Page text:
Corporate Work Experience Scheme
A structured work experience scheme was developed to provide quality placements with positive impact. The placements typically ran for two weeks and took place over the academic year. Students who participated in the work experience scheme were aged between 14-17 years old (years 10-12).
More detail on the corporate work experience scheme can be found in the Corporate Work Experience Learning Legacy Micro-Report.
FIRST LEGO League (FLL)
FIRST LEGO League is an international robotics competition where students are challenged to develop a solution to a real world problem such as food safety, recycling, energy, etc. As part of the project, school teams work together to design, build and programme a robot to complete a series of set challenges on a table top board. Students learned to apply, STEM concepts as well as using and developing skills in leadership, teamwork, communication and creativity.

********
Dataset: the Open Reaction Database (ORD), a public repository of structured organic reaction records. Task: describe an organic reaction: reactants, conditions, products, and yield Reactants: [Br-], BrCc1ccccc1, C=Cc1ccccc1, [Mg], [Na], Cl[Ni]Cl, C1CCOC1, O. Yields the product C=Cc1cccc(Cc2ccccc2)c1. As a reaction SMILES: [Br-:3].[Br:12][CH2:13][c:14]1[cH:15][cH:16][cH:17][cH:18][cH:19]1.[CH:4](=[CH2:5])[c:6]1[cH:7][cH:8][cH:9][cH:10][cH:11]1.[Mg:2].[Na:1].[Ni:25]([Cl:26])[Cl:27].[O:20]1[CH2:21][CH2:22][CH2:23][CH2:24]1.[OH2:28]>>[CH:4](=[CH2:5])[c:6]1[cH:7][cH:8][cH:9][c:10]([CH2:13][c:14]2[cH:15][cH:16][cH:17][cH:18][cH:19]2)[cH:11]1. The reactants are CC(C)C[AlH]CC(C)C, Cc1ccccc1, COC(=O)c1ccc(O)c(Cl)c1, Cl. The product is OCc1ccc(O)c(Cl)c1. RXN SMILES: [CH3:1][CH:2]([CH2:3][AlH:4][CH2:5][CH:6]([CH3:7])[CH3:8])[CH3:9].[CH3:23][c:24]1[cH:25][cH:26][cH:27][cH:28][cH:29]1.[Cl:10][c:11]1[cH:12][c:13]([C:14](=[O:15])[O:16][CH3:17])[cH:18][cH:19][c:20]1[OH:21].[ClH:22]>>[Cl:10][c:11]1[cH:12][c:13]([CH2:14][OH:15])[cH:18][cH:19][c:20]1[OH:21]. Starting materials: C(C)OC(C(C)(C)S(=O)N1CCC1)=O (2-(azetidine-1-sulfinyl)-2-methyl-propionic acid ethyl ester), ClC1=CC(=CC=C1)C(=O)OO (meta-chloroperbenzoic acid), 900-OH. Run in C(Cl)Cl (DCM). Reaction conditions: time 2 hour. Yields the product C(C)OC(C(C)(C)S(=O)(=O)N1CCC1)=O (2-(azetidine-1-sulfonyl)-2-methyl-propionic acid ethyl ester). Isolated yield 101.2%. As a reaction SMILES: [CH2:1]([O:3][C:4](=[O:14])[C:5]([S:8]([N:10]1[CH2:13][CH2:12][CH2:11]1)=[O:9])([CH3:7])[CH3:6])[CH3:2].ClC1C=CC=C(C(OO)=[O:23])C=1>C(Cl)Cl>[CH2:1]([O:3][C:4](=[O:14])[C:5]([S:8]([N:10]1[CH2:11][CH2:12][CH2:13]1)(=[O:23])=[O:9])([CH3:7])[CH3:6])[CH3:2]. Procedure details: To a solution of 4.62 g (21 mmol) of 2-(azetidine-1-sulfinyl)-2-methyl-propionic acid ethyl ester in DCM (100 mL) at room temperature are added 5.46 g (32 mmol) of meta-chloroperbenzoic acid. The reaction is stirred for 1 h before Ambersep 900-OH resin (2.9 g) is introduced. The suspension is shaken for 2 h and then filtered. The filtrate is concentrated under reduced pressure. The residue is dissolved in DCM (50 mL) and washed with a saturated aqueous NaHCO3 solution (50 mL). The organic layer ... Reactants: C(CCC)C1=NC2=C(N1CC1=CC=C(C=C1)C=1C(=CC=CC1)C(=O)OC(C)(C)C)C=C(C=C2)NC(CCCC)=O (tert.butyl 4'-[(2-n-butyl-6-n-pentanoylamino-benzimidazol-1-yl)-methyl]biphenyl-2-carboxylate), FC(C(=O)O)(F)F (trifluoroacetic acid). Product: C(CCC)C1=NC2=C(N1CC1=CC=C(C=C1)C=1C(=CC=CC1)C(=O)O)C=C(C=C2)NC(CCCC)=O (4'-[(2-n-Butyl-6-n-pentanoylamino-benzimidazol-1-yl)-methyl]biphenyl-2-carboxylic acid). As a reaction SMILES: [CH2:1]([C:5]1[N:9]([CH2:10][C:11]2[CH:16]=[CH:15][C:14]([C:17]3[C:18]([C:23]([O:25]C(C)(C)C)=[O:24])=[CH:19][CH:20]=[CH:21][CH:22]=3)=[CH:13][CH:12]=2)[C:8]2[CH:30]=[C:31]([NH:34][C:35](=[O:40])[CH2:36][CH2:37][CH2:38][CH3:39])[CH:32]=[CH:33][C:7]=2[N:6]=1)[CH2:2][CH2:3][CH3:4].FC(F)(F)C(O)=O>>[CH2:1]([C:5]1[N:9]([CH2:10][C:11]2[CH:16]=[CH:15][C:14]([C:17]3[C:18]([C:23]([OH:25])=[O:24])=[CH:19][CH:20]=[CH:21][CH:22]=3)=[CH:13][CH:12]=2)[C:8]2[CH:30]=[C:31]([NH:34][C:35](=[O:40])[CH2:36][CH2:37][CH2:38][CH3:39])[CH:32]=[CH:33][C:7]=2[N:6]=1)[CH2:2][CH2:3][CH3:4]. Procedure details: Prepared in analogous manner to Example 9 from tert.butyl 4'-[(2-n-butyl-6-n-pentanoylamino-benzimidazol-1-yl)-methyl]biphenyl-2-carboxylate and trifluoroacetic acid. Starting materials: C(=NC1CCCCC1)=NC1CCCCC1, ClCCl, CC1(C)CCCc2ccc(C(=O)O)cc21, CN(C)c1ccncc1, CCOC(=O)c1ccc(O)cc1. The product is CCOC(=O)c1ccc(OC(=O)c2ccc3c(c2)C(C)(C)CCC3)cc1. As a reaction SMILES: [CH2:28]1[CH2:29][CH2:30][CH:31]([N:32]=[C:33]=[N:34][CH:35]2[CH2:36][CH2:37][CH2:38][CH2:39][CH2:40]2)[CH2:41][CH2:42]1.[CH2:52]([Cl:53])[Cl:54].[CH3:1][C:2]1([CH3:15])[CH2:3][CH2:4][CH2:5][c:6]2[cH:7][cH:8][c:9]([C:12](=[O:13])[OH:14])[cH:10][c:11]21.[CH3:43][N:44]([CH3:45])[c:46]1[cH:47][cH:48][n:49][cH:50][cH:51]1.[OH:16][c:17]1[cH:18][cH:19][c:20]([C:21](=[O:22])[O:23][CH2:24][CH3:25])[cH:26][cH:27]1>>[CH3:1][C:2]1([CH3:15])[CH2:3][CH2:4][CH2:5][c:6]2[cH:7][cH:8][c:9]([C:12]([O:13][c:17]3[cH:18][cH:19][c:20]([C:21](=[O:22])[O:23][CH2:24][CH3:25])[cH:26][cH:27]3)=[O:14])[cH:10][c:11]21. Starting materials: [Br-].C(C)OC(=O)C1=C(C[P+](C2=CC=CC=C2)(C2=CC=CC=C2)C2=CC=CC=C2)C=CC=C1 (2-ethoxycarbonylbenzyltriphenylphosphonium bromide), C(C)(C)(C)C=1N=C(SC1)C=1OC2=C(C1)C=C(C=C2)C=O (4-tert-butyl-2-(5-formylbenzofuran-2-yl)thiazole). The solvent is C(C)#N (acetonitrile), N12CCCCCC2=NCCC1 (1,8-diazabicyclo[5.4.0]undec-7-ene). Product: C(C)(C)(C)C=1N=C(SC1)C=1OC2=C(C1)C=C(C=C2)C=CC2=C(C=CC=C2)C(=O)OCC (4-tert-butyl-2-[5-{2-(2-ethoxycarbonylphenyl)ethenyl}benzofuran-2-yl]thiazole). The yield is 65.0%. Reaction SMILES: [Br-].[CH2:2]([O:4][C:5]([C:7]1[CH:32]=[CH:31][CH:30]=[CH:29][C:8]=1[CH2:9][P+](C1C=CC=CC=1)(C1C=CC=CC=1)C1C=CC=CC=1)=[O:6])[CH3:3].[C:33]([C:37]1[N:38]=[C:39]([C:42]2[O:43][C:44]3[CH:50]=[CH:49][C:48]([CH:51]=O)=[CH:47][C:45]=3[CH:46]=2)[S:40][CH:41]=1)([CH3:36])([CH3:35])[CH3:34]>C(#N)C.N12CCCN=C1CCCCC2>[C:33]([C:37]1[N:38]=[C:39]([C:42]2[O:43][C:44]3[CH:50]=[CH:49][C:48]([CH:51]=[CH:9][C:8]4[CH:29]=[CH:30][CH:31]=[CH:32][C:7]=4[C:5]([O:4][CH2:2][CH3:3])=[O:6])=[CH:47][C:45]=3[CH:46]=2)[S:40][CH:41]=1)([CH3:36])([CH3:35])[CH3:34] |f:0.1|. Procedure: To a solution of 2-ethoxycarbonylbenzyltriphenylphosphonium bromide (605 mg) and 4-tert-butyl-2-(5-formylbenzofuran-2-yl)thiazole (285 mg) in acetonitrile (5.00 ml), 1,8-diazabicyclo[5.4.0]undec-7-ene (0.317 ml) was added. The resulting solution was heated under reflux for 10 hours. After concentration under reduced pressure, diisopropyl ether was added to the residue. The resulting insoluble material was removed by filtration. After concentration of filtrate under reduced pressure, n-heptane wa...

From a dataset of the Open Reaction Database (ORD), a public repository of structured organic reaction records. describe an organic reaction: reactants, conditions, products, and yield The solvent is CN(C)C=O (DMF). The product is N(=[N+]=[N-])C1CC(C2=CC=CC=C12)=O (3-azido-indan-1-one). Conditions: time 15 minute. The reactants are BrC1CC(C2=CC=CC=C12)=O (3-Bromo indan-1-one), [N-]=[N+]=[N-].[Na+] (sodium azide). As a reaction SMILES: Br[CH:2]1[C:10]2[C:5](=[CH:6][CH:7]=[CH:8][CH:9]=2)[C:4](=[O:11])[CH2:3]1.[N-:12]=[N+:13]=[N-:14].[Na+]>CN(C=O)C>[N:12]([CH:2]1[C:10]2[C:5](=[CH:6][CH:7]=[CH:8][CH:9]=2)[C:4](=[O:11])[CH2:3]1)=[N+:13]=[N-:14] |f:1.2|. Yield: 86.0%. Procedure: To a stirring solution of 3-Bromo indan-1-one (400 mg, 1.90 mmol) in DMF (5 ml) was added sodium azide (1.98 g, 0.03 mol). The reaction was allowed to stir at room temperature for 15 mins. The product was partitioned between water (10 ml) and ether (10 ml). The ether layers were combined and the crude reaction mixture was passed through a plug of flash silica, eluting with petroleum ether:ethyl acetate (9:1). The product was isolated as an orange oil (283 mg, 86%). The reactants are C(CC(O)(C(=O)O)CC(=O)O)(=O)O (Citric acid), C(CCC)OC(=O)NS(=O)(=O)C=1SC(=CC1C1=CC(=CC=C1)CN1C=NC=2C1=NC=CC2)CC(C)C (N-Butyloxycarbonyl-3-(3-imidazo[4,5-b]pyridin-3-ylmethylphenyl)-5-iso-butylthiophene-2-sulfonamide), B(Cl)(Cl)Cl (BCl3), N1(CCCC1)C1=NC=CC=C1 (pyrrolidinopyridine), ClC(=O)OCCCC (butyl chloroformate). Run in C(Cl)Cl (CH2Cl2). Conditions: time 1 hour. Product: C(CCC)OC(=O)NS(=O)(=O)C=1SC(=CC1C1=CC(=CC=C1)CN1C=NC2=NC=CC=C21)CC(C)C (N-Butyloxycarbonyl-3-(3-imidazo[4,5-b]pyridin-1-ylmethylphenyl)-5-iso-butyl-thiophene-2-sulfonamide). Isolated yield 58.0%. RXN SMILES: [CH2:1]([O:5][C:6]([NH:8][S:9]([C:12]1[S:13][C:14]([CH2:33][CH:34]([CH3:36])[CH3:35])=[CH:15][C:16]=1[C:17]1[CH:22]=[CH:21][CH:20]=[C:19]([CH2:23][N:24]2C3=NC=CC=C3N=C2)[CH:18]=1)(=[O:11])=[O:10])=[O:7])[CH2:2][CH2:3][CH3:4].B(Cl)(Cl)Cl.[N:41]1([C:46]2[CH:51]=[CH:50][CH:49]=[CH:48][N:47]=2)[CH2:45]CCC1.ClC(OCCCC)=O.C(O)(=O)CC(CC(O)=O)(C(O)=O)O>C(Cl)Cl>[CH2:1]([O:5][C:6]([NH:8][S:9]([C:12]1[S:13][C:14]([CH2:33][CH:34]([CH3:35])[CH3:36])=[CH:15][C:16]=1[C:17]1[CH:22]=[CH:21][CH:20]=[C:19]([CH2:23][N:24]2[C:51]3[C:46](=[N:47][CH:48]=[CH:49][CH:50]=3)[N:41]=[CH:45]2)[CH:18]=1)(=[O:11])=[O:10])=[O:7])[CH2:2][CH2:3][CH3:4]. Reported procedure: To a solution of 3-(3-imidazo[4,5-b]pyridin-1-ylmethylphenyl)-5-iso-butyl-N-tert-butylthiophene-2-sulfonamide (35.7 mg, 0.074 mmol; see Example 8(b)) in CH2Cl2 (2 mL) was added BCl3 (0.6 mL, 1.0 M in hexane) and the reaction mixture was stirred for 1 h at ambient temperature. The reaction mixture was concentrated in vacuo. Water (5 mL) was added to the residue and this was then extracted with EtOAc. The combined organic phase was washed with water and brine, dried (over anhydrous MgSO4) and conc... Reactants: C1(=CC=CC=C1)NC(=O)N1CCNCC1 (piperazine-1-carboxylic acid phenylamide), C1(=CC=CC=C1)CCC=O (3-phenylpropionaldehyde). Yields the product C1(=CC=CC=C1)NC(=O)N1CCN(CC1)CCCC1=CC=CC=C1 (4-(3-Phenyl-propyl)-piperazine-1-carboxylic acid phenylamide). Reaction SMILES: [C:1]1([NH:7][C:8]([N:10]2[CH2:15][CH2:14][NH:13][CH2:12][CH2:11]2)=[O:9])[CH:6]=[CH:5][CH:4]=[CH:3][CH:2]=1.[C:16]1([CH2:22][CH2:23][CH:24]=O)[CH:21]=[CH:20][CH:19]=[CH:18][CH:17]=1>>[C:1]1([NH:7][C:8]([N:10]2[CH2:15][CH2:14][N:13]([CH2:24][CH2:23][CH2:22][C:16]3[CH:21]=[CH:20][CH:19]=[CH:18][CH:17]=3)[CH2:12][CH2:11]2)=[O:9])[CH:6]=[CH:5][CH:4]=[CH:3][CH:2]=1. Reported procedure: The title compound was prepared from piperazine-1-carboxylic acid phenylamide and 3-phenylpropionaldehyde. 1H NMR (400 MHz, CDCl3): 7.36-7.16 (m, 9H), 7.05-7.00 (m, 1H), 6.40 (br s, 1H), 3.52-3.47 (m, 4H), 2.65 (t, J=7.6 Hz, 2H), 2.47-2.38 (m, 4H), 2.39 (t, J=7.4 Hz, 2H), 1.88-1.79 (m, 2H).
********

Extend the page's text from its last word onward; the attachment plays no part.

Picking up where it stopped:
Crossrail exhibited at two of the biggest careers and skills events in the UK; Skills London and Skills Show. The shows which both take place in November enabled Crossrail to showcase the project to visitors including young people, teachers and parents in a positive and engaging way. Annually the shows attract over 100,000 visitors, and were Young Crossrail’s largest engagement events on the year. The events provided Crossrail with a strong platform to reach out to larger numbers of young people.
Figure 5 – Skills events audience reach and volunteer hours
Figure 6 – Crossrail’s display at Skills Show Birmingham.